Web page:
Pampers Dry-Max: a follow-up

FaceBook's group "Pampers bring back the old Cruisers/Swaddlers"

Remember the hysteria last May?  Many vocal parents were convinced that Pampers Dry-Max diapers were causing their babies’ rashes.  I blogged on it.

Well, on September 4, 2010, the U.S. Consumer Product Safety Commission (CPSC) and Health Canada published a statement regarding the alleged link between Pampers Dry-Max diapers and baby-bum rashes.  You might be thinking, “Finally!!  Pampers will pay for the pain and anguish they’ve caused my poor baby.  ’Cuz it certainly ain’t MY fault.”  Not so fast.  The report states,

To date, the review has not identified any specific cause linking Dry Max diapers to diaper rash.

OK, they haven’t found a link YET!  What have they done so far?  They received nearly 4700 consumer complaints, “reviewed clinical and toxicological data found in published, peer-reviewed medical literature”, “critically reviewed data submitted by Procter & Gamble (P&G) and the results of a human cumulative irritation patch study conducted by P&G”, and reviewed “chemistry, toxicology and pediatric medicine information provided by Health Canada”.  I’d say that’s pretty comprehensive.  And since they are a rational, evidence-based organization, they list the technical caveat,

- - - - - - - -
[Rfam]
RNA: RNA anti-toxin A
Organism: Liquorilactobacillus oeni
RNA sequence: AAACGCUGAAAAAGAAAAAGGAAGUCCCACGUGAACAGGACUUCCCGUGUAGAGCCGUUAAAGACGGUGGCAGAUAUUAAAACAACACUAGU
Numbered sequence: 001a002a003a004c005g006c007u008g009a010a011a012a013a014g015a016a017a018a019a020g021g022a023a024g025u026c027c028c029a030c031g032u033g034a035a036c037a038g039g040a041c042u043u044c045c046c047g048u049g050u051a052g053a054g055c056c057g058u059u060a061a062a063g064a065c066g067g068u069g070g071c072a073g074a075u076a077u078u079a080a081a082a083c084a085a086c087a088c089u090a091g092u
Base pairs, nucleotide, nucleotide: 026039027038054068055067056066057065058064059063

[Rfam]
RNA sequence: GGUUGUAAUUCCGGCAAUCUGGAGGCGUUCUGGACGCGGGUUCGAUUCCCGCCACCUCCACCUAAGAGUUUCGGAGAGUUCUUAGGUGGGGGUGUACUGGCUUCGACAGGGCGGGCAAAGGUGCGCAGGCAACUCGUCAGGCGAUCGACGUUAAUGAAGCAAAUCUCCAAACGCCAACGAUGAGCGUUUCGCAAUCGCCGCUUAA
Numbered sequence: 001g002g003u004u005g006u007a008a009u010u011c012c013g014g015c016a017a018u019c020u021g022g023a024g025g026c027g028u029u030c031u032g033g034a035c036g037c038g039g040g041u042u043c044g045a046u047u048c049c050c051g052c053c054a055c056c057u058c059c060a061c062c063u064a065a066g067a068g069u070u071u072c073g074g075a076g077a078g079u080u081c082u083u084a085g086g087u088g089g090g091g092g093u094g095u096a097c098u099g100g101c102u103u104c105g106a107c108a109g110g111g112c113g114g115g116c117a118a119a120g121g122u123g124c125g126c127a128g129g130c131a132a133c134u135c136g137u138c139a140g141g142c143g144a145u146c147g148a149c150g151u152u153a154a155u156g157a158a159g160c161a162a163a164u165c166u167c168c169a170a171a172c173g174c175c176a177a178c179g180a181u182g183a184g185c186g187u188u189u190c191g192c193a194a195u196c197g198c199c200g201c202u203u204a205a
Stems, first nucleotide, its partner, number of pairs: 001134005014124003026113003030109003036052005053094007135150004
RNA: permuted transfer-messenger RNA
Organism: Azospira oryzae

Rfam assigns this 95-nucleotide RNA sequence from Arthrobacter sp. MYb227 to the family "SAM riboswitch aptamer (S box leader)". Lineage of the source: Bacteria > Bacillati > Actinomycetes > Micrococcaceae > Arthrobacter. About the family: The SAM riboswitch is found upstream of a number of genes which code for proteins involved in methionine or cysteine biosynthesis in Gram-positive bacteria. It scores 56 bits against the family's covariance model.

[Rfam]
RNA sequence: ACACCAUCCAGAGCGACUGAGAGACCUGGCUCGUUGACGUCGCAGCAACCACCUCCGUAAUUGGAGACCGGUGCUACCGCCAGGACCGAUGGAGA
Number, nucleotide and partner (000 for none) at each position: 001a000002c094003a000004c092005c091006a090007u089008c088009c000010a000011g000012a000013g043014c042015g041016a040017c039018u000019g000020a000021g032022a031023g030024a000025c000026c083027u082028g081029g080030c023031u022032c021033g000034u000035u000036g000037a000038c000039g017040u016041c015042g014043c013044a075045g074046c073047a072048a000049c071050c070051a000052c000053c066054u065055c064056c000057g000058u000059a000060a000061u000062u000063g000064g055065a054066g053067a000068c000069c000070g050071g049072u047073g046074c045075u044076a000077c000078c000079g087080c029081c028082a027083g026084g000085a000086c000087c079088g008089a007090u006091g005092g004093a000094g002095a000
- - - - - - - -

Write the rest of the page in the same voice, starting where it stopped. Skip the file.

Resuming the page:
CPSC staff cannot rule out that there may exist a health concern for some babies

We haven’t been putting Pampers on our son since May.  OK, we did switch brands because of this scare.  But, finding that the slightly cheaper diapers work just as well, we’ve stuck with them.  Sorry Pampers… this unjustified bad press cost you our business.  But I, for one, believe your diapers are safe.

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  • Jeff Orchard

    Jeff Orchard is an associate professor of computer science at the University of Waterloo in Ontario, Canada. He has degrees in mathematical nerdism from Waterloo and UBC, and got his PhD in computing science from Simon Fraser University in 2003. Jeff is 99% atheist, 1% agnostic, and is passionate about teaching critical thinking. One of his research goals is to understand how the brain works (and then use that knowledge to take over the world). He has published academic papers in image processing, and is also an evolution buff.